Cross-platform hacking

Most Mac users experience at least one sinking “Oh, that’s Windows software” feeling when they start. Software is not universally portable, and it may need months of coding to translate all the code necessary for an intrusion from, e.g., Windows to Mac.

Since 1996’s embarrassing “Independence Day,” when Jeff Goldblum’s character wrote an earthly computer virus that worked on the alien mothership’s computers, most shows avoid such egregious mistakes. Instead, perhaps reverting to type, earthlings nowadays use blunt force, projectiles, or good old explosions to wipe out alien intruders.

 

Hacking is usually a slow, tedious process.

Depending on the type of attack, it can take days, weeks, or even months to execute a successful attack. And while hackers are working on their game plan, security updates may remove the insecurities they were planning to target. A simple computer update may render their attack useless.

There aren’t exciting graphics or flashing lights for bored hackers to portray attacks and counterattacks with pyrotechnic displays. The cult favorite 1995 movie “Hackers” deserves a special mention for the hacker duel between “Acid Burn” and “Zero Cool.”

 

Hackers know all systems and platforms.

Contrary to Hollywood opinion, hackers can’t simply enter a new system and take in the complex system for “maintaining weather satellite software and launching missiles while controlling global air traffic control” at a glance. It’s tough to unerringly navigate a system in Russian Cyrillic script and unlock all access levels in the system while homing in on the file they want within seconds – all without checking the state of the existing system or downloading any supporting tools.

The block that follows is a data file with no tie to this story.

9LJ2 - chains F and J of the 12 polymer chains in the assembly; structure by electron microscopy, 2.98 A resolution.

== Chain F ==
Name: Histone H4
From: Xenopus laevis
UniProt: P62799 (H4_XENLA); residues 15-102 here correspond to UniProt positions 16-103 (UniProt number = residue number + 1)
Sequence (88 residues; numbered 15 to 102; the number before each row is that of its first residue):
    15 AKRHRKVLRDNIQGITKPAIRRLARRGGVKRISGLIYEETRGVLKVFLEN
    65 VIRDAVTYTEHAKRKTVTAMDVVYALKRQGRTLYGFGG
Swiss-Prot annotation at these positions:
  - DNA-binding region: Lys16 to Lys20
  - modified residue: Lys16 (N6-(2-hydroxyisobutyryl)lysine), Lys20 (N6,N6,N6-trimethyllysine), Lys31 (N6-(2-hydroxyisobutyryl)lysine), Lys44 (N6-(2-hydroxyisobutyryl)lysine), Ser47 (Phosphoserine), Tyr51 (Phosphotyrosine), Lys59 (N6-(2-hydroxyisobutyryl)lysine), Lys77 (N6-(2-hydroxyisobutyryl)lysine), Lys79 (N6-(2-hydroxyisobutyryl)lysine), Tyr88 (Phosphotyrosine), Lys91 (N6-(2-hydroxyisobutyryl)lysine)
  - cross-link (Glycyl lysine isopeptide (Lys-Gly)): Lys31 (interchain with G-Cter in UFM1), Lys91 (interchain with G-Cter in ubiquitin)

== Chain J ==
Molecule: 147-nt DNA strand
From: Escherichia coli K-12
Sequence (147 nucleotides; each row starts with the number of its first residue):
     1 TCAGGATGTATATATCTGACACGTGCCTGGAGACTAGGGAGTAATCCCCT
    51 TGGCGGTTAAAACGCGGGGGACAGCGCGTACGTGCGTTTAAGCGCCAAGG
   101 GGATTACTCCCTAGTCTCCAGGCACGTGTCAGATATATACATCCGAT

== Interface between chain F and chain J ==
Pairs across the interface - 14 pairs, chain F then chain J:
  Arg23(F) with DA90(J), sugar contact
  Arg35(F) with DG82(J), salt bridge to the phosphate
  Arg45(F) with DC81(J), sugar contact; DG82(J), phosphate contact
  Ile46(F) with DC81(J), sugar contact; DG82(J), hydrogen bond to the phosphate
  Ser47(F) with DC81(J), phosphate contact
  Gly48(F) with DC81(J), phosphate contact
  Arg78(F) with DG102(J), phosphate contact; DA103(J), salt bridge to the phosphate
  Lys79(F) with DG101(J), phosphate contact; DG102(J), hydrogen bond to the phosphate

The “Jason Bourne” saga takes exceptional liberties with this theme, invoking the audience’s awe of three-letter agencies to blur the intricacies of instantly accessing exact information from a vast number of disparate systems across the world.

 

Instant password guessing

Most computer systems will lock out an attacker after several password tries. Account lockout can prevent hackers from using automated tools like dictionary-hybrid programs to keep guessing (sometimes hundreds of thousands of times) until they get it right. But in hacker movies, our hero always manages to grab the correct password out of thin air on the third try.

In reality, you can buy massive password databases from specialized websites and forums on the Dark Web.

 

One show gets hacking right.

Hollywood is known for drama, but we crave entertainment, so we hardly call them out over inaccuracies. But “Mr. Robot” deserves a special mention as one of the few shows that get hacking more or less correct. So, take a few notes on what is impossible and possible. Secure your smart home from cyberattacks before you watch the show from behind your TV VPN!